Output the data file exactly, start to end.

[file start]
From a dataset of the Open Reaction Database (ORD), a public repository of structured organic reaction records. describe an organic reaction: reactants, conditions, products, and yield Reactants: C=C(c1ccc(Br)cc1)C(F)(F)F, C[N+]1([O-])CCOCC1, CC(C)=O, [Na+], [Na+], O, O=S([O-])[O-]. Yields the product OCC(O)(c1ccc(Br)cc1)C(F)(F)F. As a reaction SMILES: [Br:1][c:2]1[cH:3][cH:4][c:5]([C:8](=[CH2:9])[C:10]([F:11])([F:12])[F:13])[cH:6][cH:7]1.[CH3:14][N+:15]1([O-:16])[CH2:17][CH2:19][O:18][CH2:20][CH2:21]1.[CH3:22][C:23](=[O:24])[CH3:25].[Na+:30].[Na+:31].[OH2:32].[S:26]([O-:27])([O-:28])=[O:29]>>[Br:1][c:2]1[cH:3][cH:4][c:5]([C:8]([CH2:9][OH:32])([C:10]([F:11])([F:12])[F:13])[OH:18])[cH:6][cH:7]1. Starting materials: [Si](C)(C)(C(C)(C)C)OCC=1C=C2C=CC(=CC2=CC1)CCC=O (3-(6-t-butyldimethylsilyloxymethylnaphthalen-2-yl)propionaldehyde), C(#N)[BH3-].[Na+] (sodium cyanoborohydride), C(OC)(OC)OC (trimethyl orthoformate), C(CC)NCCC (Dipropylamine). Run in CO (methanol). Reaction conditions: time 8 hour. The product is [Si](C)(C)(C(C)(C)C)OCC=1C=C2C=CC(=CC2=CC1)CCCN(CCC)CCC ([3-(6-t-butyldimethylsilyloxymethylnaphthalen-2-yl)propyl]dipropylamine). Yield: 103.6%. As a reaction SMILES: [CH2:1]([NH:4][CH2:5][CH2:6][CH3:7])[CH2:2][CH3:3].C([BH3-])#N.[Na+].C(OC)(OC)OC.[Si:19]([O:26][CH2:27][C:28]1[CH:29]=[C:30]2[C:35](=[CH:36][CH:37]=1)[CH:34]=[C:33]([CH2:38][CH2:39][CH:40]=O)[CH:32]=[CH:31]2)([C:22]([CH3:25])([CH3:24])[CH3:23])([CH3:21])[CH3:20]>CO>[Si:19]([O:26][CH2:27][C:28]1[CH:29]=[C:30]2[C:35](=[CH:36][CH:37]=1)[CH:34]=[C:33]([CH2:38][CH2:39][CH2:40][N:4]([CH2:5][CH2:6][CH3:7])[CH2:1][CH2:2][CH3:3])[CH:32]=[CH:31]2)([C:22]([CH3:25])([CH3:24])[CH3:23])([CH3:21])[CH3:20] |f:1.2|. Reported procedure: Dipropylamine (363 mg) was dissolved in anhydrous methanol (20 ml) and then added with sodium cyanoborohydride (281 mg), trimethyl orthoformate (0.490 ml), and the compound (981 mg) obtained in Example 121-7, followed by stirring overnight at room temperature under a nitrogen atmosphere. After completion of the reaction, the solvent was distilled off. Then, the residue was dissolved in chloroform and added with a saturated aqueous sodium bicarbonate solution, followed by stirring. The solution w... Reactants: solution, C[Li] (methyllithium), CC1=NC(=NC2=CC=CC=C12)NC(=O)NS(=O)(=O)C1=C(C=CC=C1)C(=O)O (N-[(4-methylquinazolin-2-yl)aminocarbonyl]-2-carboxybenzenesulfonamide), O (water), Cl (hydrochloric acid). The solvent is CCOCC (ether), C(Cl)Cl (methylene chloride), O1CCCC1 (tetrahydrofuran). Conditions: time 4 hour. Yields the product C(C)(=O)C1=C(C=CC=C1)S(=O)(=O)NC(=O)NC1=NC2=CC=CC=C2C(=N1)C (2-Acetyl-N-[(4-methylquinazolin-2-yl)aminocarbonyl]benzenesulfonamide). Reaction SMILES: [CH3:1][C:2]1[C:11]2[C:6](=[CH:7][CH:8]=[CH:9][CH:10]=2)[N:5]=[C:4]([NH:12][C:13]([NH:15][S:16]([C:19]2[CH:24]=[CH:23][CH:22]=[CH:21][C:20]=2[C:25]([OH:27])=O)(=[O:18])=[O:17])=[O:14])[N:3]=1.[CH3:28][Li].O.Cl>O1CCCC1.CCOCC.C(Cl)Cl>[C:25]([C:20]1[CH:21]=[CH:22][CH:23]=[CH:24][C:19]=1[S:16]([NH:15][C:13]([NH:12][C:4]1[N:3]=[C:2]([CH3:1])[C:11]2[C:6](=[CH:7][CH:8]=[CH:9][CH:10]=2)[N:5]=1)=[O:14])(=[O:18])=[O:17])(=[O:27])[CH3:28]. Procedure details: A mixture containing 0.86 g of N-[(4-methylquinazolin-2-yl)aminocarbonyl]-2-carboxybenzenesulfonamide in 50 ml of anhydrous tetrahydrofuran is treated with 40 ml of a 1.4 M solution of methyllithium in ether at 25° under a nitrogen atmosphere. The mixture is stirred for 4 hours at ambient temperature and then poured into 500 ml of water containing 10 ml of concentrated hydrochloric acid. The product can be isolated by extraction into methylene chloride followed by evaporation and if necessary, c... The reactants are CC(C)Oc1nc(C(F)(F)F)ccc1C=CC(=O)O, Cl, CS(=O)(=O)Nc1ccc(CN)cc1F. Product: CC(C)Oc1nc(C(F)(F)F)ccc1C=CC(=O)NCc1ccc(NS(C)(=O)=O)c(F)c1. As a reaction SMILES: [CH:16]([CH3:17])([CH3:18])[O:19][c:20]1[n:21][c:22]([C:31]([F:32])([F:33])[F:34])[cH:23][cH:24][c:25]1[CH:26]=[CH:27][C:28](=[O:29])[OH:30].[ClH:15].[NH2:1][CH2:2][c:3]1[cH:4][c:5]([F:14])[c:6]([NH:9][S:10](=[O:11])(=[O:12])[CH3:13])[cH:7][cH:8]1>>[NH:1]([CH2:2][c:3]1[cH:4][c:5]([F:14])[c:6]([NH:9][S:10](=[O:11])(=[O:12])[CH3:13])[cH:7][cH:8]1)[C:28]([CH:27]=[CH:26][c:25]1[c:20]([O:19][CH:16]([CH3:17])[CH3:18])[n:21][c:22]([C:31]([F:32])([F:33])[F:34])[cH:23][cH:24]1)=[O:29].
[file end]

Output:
From a dataset of the Open Reaction Database (ORD), a public repository of structured organic reaction records. describe an organic reaction: reactants, conditions, products, and yield Reactants: C=C(c1ccc(Br)cc1)C(F)(F)F, C[N+]1([O-])CCOCC1, CC(C)=O, [Na+], [Na+], O, O=S([O-])[O-]. Yields the product OCC(O)(c1ccc(Br)cc1)C(F)(F)F. As a reaction SMILES: [Br:1][c:2]1[cH:3][cH:4][c:5]([C:8](=[CH2:9])[C:10]([F:11])([F:12])[F:13])[cH:6][cH:7]1.[CH3:14][N+:15]1([O-:16])[CH2:17][CH2:19][O:18][CH2:20][CH2:21]1.[CH3:22][C:23](=[O:24])[CH3:25].[Na+:30].[Na+:31].[OH2:32].[S:26]([O-:27])([O-:28])=[O:29]>>[Br:1][c:2]1[cH:3][cH:4][c:5]([C:8]([CH2:9][OH:32])([C:10]([F:11])([F:12])[F:13])[OH:18])[cH:6][cH:7]1. Starting materials: [Si](C)(C)(C(C)(C)C)OCC=1C=C2C=CC(=CC2=CC1)CCC=O (3-(6-t-butyldimethylsilyloxymethylnaphthalen-2-yl)propionaldehyde), C(#N)[BH3-].[Na+] (sodium cyanoborohydride), C(OC)(OC)OC (trimethyl orthoformate), C(CC)NCCC (Dipropylamine). Run in CO (methanol). Reaction conditions: time 8 hour. The product is [Si](C)(C)(C(C)(C)C)OCC=1C=C2C=CC(=CC2=CC1)CCCN(CCC)CCC ([3-(6-t-butyldimethylsilyloxymethylnaphthalen-2-yl)propyl]dipropylamine). Yield: 103.6%. As a reaction SMILES: [CH2:1]([NH:4][CH2:5][CH2:6][CH3:7])[CH2:2][CH3:3].C([BH3-])#N.[Na+].C(OC)(OC)OC.[Si:19]([O:26][CH2:27][C:28]1[CH:29]=[C:30]2[C:35](=[CH:36][CH:37]=1)[CH:34]=[C:33]([CH2:38][CH2:39][CH:40]=O)[CH:32]=[CH:31]2)([C:22]([CH3:25])([CH3:24])[CH3:23])([CH3:21])[CH3:20]>CO>[Si:19]([O:26][CH2:27][C:28]1[CH:29]=[C:30]2[C:35](=[CH:36][CH:37]=1)[CH:34]=[C:33]([CH2:38][CH2:39][CH2:40][N:4]([CH2:5][CH2:6][CH3:7])[CH2:1][CH2:2][CH3:3])[CH:32]=[CH:31]2)([C:22]([CH3:25])([CH3:24])[CH3:23])([CH3:21])[CH3:20] |f:1.2|. Reported procedure: Dipropylamine (363 mg) was dissolved in anhydrous methanol (20 ml) and then added with sodium cyanoborohydride (281 mg), trimethyl orthoformate (0.490 ml), and the compound (981 mg) obtained in Example 121-7, followed by stirring overnight at room temperature under a nitrogen atmosphere. After completion of the reaction, the solvent was distilled off. Then, the residue was dissolved in chloroform and added with a saturated aqueous sodium bicarbonate solution, followed by stirring. The solution w... Reactants: solution, C[Li] (methyllithium), CC1=NC(=NC2=CC=CC=C12)NC(=O)NS(=O)(=O)C1=C(C=CC=C1)C(=O)O (N-[(4-methylquinazolin-2-yl)aminocarbonyl]-2-carboxybenzenesulfonamide), O (water), Cl (hydrochloric acid). The solvent is CCOCC (ether), C(Cl)Cl (methylene chloride), O1CCCC1 (tetrahydrofuran). Conditions: time 4 hour. Yields the product C(C)(=O)C1=C(C=CC=C1)S(=O)(=O)NC(=O)NC1=NC2=CC=CC=C2C(=N1)C (2-Acetyl-N-[(4-methylquinazolin-2-yl)aminocarbonyl]benzenesulfonamide). Reaction SMILES: [CH3:1][C:2]1[C:11]2[C:6](=[CH:7][CH:8]=[CH:9][CH:10]=2)[N:5]=[C:4]([NH:12][C:13]([NH:15][S:16]([C:19]2[CH:24]=[CH:23][CH:22]=[CH:21][C:20]=2[C:25]([OH:27])=O)(=[O:18])=[O:17])=[O:14])[N:3]=1.[CH3:28][Li].O.Cl>O1CCCC1.CCOCC.C(Cl)Cl>[C:25]([C:20]1[CH:21]=[CH:22][CH:23]=[CH:24][C:19]=1[S:16]([NH:15][C:13]([NH:12][C:4]1[N:3]=[C:2]([CH3:1])[C:11]2[C:6](=[CH:7][CH:8]=[CH:9][CH:10]=2)[N:5]=1)=[O:14])(=[O:18])=[O:17])(=[O:27])[CH3:28]. Procedure details: A mixture containing 0.86 g of N-[(4-methylquinazolin-2-yl)aminocarbonyl]-2-carboxybenzenesulfonamide in 50 ml of anhydrous tetrahydrofuran is treated with 40 ml of a 1.4 M solution of methyllithium in ether at 25° under a nitrogen atmosphere. The mixture is stirred for 4 hours at ambient temperature and then poured into 500 ml of water containing 10 ml of concentrated hydrochloric acid. The product can be isolated by extraction into methylene chloride followed by evaporation and if necessary, c... The reactants are CC(C)Oc1nc(C(F)(F)F)ccc1C=CC(=O)O, Cl, CS(=O)(=O)Nc1ccc(CN)cc1F. Product: CC(C)Oc1nc(C(F)(F)F)ccc1C=CC(=O)NCc1ccc(NS(C)(=O)=O)c(F)c1. As a reaction SMILES: [CH:16]([CH3:17])([CH3:18])[O:19][c:20]1[n:21][c:22]([C:31]([F:32])([F:33])[F:34])[cH:23][cH:24][c:25]1[CH:26]=[CH:27][C:28](=[O:29])[OH:30].[ClH:15].[NH2:1][CH2:2][c:3]1[cH:4][c:5]([F:14])[c:6]([NH:9][S:10](=[O:11])(=[O:12])[CH3:13])[cH:7][cH:8]1>>[NH:1]([CH2:2][c:3]1[cH:4][c:5]([F:14])[c:6]([NH:9][S:10](=[O:11])(=[O:12])[CH3:13])[cH:7][cH:8]1)[C:28]([CH:27]=[CH:26][c:25]1[c:20]([O:19][CH:16]([CH3:17])[CH3:18])[n:21][c:22]([C:31]([F:32])([F:33])[F:34])[cH:23][cH:24]1)=[O:29].